As the president of the Fundraising Students Association (FSA), Carly Irizarry-Thalmann plays a major role in building the student community in the Nonprofit Management program, which serves a mixture of students who are part-time and full-time, national and international. It’s a constantly shifting position that accommodates the many interests of the Nonprofit Management class, whether it’s a happy hour at the MET or a nonprofit career day where students can meet professionals from their industry.
For Irizarry-Thalmann, the Nonprofit Management program “changed her life.” She had initially discovered her passion for fundraising while working as a retail store manager, and the experience that she got in Columbia, which she had been attending part-time since 2014, opened up a world of career possibilities.
By attending Columbia and developing her nonprofit skills, Irizarry-Thalmann was able to work in a pilot position at the American Red Cross, where she was a major gifts officer who specialized in donor acquisition. She recently started a job as the Director of Development and Communications for the New York Junior League, a hybrid industry leader position that stemmed directly from her time in the class The Wired Nonprofit.
The course taught Irizarry-Thalmann about the importance of creating a social media strategy for a nonprofit, and it gave her the opportunity to do that work for a company. This preparation meant that when the position at the Junior League opened up, Irizarry-Thalmann was able to forge a connection to the company with her Wired Nonprofit professor Marcia Stepanek, which gave her a head start regarding the position.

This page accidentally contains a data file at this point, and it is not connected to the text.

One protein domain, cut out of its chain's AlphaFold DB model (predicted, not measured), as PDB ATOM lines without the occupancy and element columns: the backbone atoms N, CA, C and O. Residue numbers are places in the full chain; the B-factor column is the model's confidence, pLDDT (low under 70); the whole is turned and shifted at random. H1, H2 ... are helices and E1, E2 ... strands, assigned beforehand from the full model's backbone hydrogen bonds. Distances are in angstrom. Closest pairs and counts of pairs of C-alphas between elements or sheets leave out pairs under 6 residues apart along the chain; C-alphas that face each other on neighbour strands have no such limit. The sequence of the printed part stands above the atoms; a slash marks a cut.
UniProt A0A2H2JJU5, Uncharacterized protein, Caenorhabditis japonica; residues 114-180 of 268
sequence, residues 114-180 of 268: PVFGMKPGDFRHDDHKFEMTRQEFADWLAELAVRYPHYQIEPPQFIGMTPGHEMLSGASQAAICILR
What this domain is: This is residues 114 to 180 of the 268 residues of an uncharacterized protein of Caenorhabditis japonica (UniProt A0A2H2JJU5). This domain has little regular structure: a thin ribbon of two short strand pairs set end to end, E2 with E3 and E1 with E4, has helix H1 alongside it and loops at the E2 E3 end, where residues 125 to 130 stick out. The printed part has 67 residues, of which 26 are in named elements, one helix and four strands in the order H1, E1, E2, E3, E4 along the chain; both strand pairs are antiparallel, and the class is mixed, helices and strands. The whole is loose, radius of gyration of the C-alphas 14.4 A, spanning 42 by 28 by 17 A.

We talked with her about her plans for the FSA this year, the Nonprofit Management program’s new direction, and more.
Tell me about your position in the Fundraising Students Association.
I'm the president of the Fundraising Students Association. The Fundraising Students Association was started because the program was originally meant for part-time students who were working full-time. They wanted to create a sense of community on campus because it was really easy to create that when you're living on campus as an undergraduate, but not so easy to create that when you're working full-time.
When it was created, it was just a series of happy hours for the students to meet each other and go to out and network with each other, and it kind of evolved from there. When I took it over in January, we hit this momentum high where we were able to do events that were based on educational events that were great for the students, networking events with current students and alumni. We got to go to Huffington Post headquarters and learn about virtual reality and how that's being used for fundraising. We were able to make the connection with Huffington Post due to faculty. We do a lot of cool stuff, and our membership has grown by huge leaps and bounds.
I like to say that we are the head of community for our program. We want to make sure that everyone feels they can connect with one another and that once alumni leave the program, they're really invested in it, and this gives them a way to still participate in things.